Monday, March 30, 2015

From Mandai to Bukit Panjang

Singapore's first Prime Minister and the founding father Mr Lee Kuan Yew (1923 - 2015)passed away peacefully in the hospital in the early morning on 23 March. The whole nation was deeply sadden by the loss of a great man and a national treasure.  During the week-long national mourning, more than a million Singaporeans had paid respects and tributes to him.  

Thank you Mr Lee for what you had done for Singapore - your lifelong love for the country, your far-sighted visions for Singapore and the no-nonsense ways of doing the right things right had transformed this city state from a poor nation to an affluent first-world country within a decade.  In particular, thank you Mr Lee for masterminding and making Singapore a nation in a garden - the beauty of the greenery and nature, the clean and sparkling waterways in many parts of the island have made our living environments to be one of the best in the world.  

No words can express the amount of my family's gratitude to Mr Lee. Born in a poor migrant's family, my siblings and I will not be what we are today without the HDB home-ownership scheme,  the education polices and the meritocracy principle that Mr Lee  upheld steadfastly.  

Thank you Mr Lee, we will always remember you. 安息吧,李光耀先生, 我们敬爱的国父。

Let me continue with my account of an outing to Mandai Track 15 on a fine Saturday morning (7 March). Strolling slowly along the quiet biking trail, I could sense that many critters seemed to be still asleep and hiding somewhere out of my sight.

My first shot of the morning was this young male Blue Skimmer (Orthetrum luzonicum) dragonfly perching on a blade of lalang grass. 
I had hiked from Bukit Panjang to Mandai several times without getting lost. However, this was my first time strolling in the opposite direction. Without referring to the GPS location, I made a wrong choice at one of the Y-junctions and ended up at a very peaceful and beautiful reservoir edge - a fruitful wrong turn however. Here, I was presented with a chance to snap some shots of a pristine small lycaenid - the Malayan (Megisba malaya sikkima).
Along a stretch of concrete path running parallel to the expressway, there was a row of blooming Snakeweed (Stachytarpheta indica). A few skippers and butterflies were actively feeding on the flowers. I managed to snap a quick shot of a Chocolate Demon (Ancistroides nigrita maura).
Another skipper, a Detached Dart (Potanthus trachala tytleri) was zipping around and feeding on the flowers. Never remaining still for a little longer, it tested my determination of getting a decent shot. 
There were a lot of Painted Jezebels (Delias hyparete metarete) fluttering at treetop levels at a few locations along the trail. I decided to hang around there, hoping to get a chance shooting this pretty pierid. I was lucky to spot a male resting at a shady corner off the trail. 
I will be featuring most of  my butterflies that I have photographed during the 7-day (15 - 21 March) Butterfly Expedition to Chiang Mai in the next couple of blog posts here.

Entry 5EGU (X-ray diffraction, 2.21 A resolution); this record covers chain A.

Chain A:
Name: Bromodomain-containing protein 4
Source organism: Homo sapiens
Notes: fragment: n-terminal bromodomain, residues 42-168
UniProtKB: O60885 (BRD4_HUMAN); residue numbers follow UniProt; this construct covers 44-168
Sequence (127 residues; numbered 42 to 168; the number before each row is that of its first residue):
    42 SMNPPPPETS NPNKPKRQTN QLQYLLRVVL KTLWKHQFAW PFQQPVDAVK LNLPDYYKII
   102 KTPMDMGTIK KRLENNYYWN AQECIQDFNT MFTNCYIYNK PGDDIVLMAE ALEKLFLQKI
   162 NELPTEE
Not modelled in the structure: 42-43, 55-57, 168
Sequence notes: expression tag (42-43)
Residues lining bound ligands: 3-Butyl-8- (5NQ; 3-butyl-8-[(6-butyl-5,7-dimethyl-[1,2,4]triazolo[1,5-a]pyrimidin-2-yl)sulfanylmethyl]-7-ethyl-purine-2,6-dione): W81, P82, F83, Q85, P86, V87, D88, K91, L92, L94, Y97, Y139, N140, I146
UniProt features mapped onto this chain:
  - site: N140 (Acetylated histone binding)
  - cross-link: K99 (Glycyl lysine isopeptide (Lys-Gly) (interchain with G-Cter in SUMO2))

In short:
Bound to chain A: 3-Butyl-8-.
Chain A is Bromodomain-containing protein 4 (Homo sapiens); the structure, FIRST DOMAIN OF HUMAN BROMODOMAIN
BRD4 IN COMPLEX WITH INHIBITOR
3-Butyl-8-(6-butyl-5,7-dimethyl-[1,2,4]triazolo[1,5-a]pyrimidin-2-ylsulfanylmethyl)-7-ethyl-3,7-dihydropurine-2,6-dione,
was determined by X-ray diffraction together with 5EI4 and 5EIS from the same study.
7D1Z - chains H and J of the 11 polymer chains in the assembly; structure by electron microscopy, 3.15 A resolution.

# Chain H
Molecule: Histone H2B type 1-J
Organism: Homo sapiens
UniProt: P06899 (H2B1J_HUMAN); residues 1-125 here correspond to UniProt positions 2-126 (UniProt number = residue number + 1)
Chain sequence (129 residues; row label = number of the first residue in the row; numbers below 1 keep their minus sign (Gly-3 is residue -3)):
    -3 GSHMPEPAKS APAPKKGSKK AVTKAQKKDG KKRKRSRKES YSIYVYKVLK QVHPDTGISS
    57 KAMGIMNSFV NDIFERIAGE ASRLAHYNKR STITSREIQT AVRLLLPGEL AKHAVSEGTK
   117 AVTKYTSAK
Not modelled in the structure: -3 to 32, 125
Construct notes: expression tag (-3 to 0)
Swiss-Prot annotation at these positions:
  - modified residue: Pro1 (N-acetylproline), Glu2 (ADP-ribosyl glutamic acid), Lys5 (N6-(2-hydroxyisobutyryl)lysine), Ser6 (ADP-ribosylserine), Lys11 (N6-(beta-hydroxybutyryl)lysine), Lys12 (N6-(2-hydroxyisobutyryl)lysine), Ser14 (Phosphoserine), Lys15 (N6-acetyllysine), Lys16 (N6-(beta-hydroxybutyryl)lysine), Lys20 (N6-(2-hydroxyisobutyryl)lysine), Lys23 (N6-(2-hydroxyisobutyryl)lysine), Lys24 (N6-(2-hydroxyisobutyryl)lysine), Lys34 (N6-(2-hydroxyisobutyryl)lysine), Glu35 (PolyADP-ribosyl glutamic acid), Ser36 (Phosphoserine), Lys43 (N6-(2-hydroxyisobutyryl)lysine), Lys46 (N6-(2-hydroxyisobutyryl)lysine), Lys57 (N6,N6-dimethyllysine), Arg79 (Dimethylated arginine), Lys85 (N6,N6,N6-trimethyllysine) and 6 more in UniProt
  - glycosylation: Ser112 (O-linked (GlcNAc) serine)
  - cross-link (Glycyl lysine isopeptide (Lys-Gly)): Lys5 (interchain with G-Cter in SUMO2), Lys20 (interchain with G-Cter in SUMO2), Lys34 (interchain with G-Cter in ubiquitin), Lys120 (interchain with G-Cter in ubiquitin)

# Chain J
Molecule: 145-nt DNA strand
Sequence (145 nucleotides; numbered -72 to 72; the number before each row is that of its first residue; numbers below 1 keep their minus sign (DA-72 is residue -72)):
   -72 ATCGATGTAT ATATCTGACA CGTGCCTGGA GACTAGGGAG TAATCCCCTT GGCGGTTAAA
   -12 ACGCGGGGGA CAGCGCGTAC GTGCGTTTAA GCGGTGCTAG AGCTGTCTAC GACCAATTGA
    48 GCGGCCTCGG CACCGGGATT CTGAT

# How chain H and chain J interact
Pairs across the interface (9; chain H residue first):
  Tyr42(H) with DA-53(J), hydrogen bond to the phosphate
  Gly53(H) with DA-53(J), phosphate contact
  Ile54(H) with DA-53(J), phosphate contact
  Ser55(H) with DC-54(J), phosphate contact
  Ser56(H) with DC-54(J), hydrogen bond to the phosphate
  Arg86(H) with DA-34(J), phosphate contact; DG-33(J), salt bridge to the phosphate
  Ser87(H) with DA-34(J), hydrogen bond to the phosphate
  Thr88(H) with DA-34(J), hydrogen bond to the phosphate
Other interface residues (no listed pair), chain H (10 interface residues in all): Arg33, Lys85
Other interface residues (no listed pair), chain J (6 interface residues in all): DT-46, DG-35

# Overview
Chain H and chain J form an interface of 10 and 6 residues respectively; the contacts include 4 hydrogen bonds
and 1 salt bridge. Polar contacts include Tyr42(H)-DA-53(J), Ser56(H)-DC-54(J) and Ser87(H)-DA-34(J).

Friday, March 13, 2015

Two Outings to Upper Seletar Reservoir (USR) Park

On two consecutive Saturday mornings (21 and 28 Feb), I accompanied my two different Secondary school classmates to trek from Bukit Panjang to USR. Though it was a long trek, I didn't have any chance to photograph any critters.

On both occasions I decided to stay a bit longer at USR to look for butterflies and critters. 

A rather pristine Purple Duke (Eulaceura osteria kumana) was displaying an unusual behaviour  -resting on a leaf surface instead of hiding underneath a leaf.  
The Common Posy (Drupadia ravindra moorei) was flitting around from leaf to leaf. I wasn't very keen to chase it but when it perched right in front of me, I instinctively snapped a quick shot.
I am not sure what this bug is - a Sting bug perhaps. It stayed on the edge of a leaf for me to snap a few shots.
My second Common Posy shot was taken on 28 Feb - a common sight and behaviour when it perched on the ants-infested Smilex bracteata.  
A Yamfly (Loxura atymnus fuconius) displayed the same behaviour - a close association with ants. 
A female Horsfield's Baron was loitering around her host plant - the Singapore Rhododendron (Melastoma malabathricum) in the afternoon. 
I was lucky to have her staying on the leaf for a while.
I wonder when USR will be teeming with butterflies and critters again? 

Wednesday, March 4, 2015

A Quiet Morning @ Mount Faber and Telok Blangah Hill Park

My last visit to Mount Faber was about one year ago (see here). On 14 Feb, after a quick breakfast at the Seah Im Road hawker centre, I walked leisurely up to the Mount Faber Park along the Marang Trail.

My first shot of the morning was a female Malayan Eggfly (Hypolimnas anomala anaomala) basking in the morning sun at a distance away from me.  This is the only shot I took at Mount Faber Park despite 
I decided to walk over to the Telok Blangah Hill Park (TBHP). After crossing the Henderson Waves bridge, I was presented with a chance to snap this Ciliate Blue (Anthene emolus goberus).
While there were no critters to photograph, I looked out for caterpillars. This is a 5th instar of the Plain Nawab (Polyura hebe platus) resting on the Red Saga leaves (Adenanthera pavonina).
On the same plant, an early instar Plain Nawab caterpillar was wriggling slowly.
Wandering aimlessly at TBHP, I just could not find any critters I wanted to photograph. At a shady corner, I decided to take a few shots of a pair of mating Micropezid Fly (Mimegralla albimana) and called it a day.